Mormon Pioneer Overland Travel, 1847–1868
Source of Trail Excerpt:
West, Charles Henry John, Reminiscences [ca. 1900], 7-9.
Read Trail Excerpt:
We stayed at Florence a few days before starting across the plains. We were 10
weeks on the plains and arrived in Salt Lake City the 4th day of October 1863,
just in time for Conference.
In giving a description of our journey across the plains I must trust to memory
as I was not in a position to take notes. The brethren from Salt Lake were there
at Florence to take charge of them, they had been there some time waiting, they
had brought from the valley a goodly number of wagons loaded down with
Dixie cotton. After getting their cotton disposed of they had then to fix up for
the Saints, besides merchandise, there were in all about 60 wagons in our
company and so many Saints and their families allowed to each wagon with
their luggage and provisions, with a captain over all. When all was in readiness
some of the young men, being appointed teamsters, we had three and four yoke
of oxen to each wagon. We started for a thousand mile trip, all able-bodied men
and women and young women and children that could walk, had to do so.
The first day to me the walking behind the slow gait of the oxen was fun. When
we got to a place where there was good grass for the cattle we could stop and
cook our dinner or supper as the case may be. My wife not being used to the
way of mixing our flour for bread got too much salaratus in, so we had some
nice looking yellow bread for biscuits, one of the boys told my wife what
proportion to put in, so afterwards we had some good bread. Our captain
looked after the teamsters and saw that they (the oxen) all done their duty in
pulling. He had a long black snake whip, when that came down on the cattle
they had to get. In the evening we camped they would form a circle with the
wagons, and had night herders to watch the cattle. We then had to build our
fires of any dry sticks we could find near the water's edge. If we had to camp
where there was no wood, we would on our journey pick up and carry Buffalo
Chips and make a fire with that. It was the dry dung of oxen. Before going to
bed a few would gather together in the dance, but we always had prayers each
evening. Sometimes we would come across some greens good for food, my wife
would make many a good meal so we faired very well.
We had made up our minds to enjoy the trip without grumbling and found it
the best way, we had a few grumblers in the camp. We had to wade up to our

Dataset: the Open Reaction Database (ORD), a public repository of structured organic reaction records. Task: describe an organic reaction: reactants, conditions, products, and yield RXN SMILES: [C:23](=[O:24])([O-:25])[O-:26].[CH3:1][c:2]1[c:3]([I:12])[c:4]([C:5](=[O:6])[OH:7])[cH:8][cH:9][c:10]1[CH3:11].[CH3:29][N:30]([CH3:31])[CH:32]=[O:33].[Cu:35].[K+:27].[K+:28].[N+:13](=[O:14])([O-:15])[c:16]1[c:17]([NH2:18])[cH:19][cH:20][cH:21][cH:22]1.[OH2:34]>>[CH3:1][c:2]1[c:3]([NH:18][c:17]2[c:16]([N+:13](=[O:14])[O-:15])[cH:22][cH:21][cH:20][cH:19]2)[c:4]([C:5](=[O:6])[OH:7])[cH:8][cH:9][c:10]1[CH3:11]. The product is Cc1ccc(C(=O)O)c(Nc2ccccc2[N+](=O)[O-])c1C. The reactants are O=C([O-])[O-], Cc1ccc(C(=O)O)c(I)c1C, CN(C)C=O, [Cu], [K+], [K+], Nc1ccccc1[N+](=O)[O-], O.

breasts some rivers we had to go through, if the current was very strong we
would hold hands. I would sometimes have a child in one arm and holding on to
another. If we got wet would let our clothes dry on so we would not take cold.
We would average in traveling 20 to 30 miles each day. Sometimes we had
travel by night in order to get to good camping ground.
One day towards evening our Captain told us to prepare for a big wind storm,
had all the fires put out and the wagons all in a circle, the wheels of each wagon
fastened together with heavy log chains, and the cattle all inside of the
enclosure. We had barely got ready when the storm came, such a piercing and
stormy wind, that it seemed to almost take our breath away. We had to hold on
to the wagons less we be blown away. After it was over I don't think there was
one wagon cover left all had been blown to pieces.
Our little daughter, Mary Ann Young, she was sick more or less while crossing
the plains, her appetite failing her, I thought I would go to the river side (being
near one) and get a fish. I know it would do her good. The river being very low
and leaving small puddles of water I would try and chase the fish by my hands
into shallow water, so catch one. I did not exceed in getting any. I then and
there prayed to God that I might get some if it was only one. I was about leaving
to catch up to the train, when a man came along with a string of fish and
offered me one, my prayers being answered, I went along rejoicing.
Our son Jabez William he got hurt through being run over by one of the
wagons, and was badly hurt. I did not know whether it was broke or not it
swelled up to a great size. I was recommended by one of the teamsters to catch
the drippings of the oxen and apply it as a poultice. I done so several times, and
the swelling went down and he soon got the use of his leg again.
We continued our journey day after day about the same routine, one continuous
stretch of country no houses to be seen on the journey. We would come across
some of our young brethren, who were left to look after the provisions for the
Saints, when we got to these different places, they being alone so long, when
they saw our train, they would jump for joy and make quite a demonstration
with their frying pans clapping them together. After loading up all the
provisions they had for the camp, they would turn in and follow. We were in all
10 weeks on the plains, when we arrived at Salt Lake City on the camping
grounds in the 8th Ward square. The friends and relations of different ones
would come and take them away to their homes.